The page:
EDEN project makes giant strides in vector-borne disease research
Despite diligent efforts to eliminate diseases transmitted by animals, questions still run rampant about how these diseases are in fact spread. Enter the EDEN ('Emerging diseases in a changing European environment') project, which received more than EUR 11 million to catalogue, understand, model and map the environmental, economic and societal factors that help these diseases to spread. Coordinated by the Centre de coopération internationale en recherche agronomique pour le développement (CIRAD) in France, EDEN is supported under the 'Sustainable development, global change and ecosystems' Thematic area of the Sixth Framework Programme (FP6).
Pooling together the expertise of researchers from 49 public and private research institutes in 24 countries, the EDEN project sought to identify, evaluate and catalogue how global change is affecting Europe's ecosystems, particularly with regard to their role in supporting or slowing the spread of vector-borne diseases.
According to EDEN leader Dr Renaud Lancelot of CIRAD, by adopting a coordinated European approach, the project is providing models to predict the emergence and spread of vector-borne diseases. These models include tools and scenarios for regional and global prevention, early warning, surveillance and. These advanced tools could have a significant impact on EU decision making and policy development, and national and international agencies would benefit immensely from their use.
Among other things, the project partners found that climate change alone cannot be held entirely responsible for the rise in or emergence of vector-borne diseases in Europe. According to Dr Lancelot, the team's evaluation of cases of tick-borne encephalitis in central Europe and the Baltic countries revealed that socioeconomic factors, such as poverty, and human behaviour had a far greater impact on the risk of disease.
'We have seen that in the central and Baltic European countries, because of the collapse of the Soviet bloc, a lot of people suffered economically, losing their jobs with no resources,' euronews quoted Dr Lancelot as saying. 'So they started to go to the forest to pick mushrooms, blueberries, wild berries. This contact with nature introduced people to ticks and insects and rodents that could transmit certain diseases to humans.'
However, the consortium discovered that a warmer climate could raise the risk of rodent-borne diseases like haemorrhagic fever with renal syndrome (Hantavirus infection) in Belgium and Fennoscandia (i.e. the part of northern Europe including Scandinavia and north-western Russia). The researchers found that while environment drivers, such as masting (a mass seeding phenomenon exhibited by some plant species) in deciduous forests in Belgium and the amount of snow cover in Fennoscandia, vary, human behaviour is the determinant factor for levels of disease risk.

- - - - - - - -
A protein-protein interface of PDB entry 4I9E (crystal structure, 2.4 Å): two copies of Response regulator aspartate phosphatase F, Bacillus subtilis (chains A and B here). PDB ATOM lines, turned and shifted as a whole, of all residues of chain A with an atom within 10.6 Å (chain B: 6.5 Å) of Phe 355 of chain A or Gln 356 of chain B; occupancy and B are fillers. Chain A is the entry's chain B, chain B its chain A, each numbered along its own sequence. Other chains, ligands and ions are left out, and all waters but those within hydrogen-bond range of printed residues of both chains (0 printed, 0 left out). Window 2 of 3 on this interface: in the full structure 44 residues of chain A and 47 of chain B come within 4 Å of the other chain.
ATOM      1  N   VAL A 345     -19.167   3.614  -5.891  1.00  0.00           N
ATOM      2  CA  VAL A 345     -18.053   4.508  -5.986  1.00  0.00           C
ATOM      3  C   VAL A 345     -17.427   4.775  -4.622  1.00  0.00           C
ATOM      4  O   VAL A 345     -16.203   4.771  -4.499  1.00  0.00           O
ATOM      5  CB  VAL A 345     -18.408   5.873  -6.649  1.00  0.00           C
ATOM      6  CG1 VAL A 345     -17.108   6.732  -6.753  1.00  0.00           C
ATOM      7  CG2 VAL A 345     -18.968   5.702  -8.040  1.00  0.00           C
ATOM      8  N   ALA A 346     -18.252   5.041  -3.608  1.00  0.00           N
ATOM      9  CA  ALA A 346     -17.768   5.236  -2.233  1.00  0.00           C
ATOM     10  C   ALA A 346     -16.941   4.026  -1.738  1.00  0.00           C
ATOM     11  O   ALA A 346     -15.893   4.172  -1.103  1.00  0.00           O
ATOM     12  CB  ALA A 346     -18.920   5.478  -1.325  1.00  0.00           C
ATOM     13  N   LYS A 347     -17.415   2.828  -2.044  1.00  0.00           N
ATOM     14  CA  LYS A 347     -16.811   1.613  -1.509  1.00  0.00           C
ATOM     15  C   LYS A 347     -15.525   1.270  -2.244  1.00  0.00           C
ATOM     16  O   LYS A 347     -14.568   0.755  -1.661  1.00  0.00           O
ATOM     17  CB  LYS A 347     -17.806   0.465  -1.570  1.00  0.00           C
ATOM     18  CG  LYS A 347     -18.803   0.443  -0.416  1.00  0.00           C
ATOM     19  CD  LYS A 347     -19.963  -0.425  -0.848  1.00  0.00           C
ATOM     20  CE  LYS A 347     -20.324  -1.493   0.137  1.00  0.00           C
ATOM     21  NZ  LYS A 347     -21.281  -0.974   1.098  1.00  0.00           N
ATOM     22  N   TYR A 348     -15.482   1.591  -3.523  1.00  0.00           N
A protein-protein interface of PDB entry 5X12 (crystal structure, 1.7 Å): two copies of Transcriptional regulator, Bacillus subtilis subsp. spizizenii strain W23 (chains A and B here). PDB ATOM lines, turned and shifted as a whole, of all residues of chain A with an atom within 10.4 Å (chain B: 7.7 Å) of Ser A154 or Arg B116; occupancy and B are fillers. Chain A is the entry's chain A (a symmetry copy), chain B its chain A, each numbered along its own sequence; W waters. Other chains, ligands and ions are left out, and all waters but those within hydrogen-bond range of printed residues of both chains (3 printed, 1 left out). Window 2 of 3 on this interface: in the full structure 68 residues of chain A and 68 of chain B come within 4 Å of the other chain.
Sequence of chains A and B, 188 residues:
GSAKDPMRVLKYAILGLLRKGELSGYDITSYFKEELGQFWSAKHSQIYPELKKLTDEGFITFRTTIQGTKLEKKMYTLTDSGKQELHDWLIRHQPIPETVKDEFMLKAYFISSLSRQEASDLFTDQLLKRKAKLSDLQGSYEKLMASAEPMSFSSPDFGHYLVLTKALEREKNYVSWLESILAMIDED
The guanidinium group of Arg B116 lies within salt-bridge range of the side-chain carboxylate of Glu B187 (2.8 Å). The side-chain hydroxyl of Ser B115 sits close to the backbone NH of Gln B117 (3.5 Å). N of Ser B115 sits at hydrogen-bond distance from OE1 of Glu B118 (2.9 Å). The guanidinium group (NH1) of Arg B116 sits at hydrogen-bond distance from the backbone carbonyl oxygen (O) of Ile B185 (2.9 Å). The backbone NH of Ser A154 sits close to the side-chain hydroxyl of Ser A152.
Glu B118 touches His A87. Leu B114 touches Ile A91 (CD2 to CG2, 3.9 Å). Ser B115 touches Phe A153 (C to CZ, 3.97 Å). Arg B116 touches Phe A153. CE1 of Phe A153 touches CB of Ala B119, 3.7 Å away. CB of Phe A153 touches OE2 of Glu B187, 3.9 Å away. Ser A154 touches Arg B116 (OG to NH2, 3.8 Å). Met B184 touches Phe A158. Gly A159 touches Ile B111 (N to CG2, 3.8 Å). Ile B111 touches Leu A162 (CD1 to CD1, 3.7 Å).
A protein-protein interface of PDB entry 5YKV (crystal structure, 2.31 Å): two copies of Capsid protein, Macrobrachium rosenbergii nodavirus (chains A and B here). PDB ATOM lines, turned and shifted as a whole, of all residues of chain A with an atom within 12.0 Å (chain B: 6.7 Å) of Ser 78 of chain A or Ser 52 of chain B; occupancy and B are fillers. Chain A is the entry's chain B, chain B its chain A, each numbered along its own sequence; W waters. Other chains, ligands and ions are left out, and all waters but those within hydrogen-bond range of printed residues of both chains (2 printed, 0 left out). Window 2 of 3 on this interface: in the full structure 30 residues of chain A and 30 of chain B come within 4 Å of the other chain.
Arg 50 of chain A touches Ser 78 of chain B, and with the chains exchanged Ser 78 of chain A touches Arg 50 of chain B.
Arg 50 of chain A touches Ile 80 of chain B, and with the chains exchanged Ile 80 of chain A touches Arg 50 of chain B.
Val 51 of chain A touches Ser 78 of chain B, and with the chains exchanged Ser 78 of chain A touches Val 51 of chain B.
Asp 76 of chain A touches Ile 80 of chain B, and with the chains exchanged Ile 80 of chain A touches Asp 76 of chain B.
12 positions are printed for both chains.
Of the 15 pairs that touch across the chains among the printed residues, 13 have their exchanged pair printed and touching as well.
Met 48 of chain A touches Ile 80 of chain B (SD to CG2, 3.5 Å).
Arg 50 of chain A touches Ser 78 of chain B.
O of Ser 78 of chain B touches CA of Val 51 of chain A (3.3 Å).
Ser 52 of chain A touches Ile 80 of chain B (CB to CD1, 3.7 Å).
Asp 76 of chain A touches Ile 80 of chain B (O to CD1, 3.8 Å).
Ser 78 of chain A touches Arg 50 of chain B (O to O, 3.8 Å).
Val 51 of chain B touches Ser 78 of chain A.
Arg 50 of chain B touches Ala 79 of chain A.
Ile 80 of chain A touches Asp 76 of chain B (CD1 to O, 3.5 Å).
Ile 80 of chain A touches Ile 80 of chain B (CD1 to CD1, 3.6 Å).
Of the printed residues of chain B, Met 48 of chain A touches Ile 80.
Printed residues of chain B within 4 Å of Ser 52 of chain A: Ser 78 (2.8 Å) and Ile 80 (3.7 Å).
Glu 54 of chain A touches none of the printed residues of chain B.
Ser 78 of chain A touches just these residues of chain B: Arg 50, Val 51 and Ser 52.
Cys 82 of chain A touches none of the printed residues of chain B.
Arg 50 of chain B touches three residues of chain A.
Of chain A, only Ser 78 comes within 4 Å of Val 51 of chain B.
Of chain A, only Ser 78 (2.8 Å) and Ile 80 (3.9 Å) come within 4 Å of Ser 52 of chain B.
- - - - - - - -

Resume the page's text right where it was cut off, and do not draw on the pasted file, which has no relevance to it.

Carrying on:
The EDEN team also found that the risk of a resurgence of malaria in the Mediterranean basin is very low. However, while climate change basically has no impact on the risk of malaria returning to these areas, the team discovered that agriculture and agricultural policies do affect this risk. But early detection and treatment of autochthonous (indigenous) cases plays a huge role in helping prevent malaria resurgence once the parasite is reintroduced into the area.
Elsewhere, the project revealed that adult mosquitoes (Culex spp.) can ensure overwintering of the West Nile virus (WNV), which has been established in a number of European countries like Spain and Romania. In other words, the virus does not have to be introduced from Africa by migratory birds in order for WNV outbreaks to emerge. The EDEN partners contend that better understanding and improved risk quantification, as well as greater surveillance of WNV strains in both Europe and Africa, could be pivotal for preventing or alleviating extensive WNV epidemics.
The researchers also made significant headway in integrating low- and high-resolution satellite imagery, said Dr Lancelot, as well as statistical and mathematical modelling for the development of quantitative and prediction models for the installation of vector-borne diseases. 'The method was firstly used to establish a predictive model for the emergence of canine leishmaniasis in southern France,' Dr Lancelot noted. 'This model can account for both local and global changes, and may be extended to other vector-borne diseases in the future,' he added.
'When we understand what happens locally in different parts of Europe, and other environmental causes of the disease patterns, then we can make predictive models and we can make risk assessments to help people to avoid the diseases,' explained Professor Heikki Henttonen of the Finnish Forest Research Institute, an EDEN partner.
In just over 5 years, the project has also succeeded in supporting 60 students via PhD meetings, workshops and training courses, giving them the means to share common methods and tools, and review how environmental changes affect vector-borne diseases.
It should be noted that since April 2010 more than 200 scientific publications in peer-reviewed journals have been approved by the steering committee. The results obtained by the project will also be used by global public health agencies including the European Centre for Disease Prevention and Control (ECDC).
EDEN held an international conference on the effect of environment changes on the emergence of vector-borne diseases in Montpellier, France on 10-12 May. The project results were also presented at the conference.
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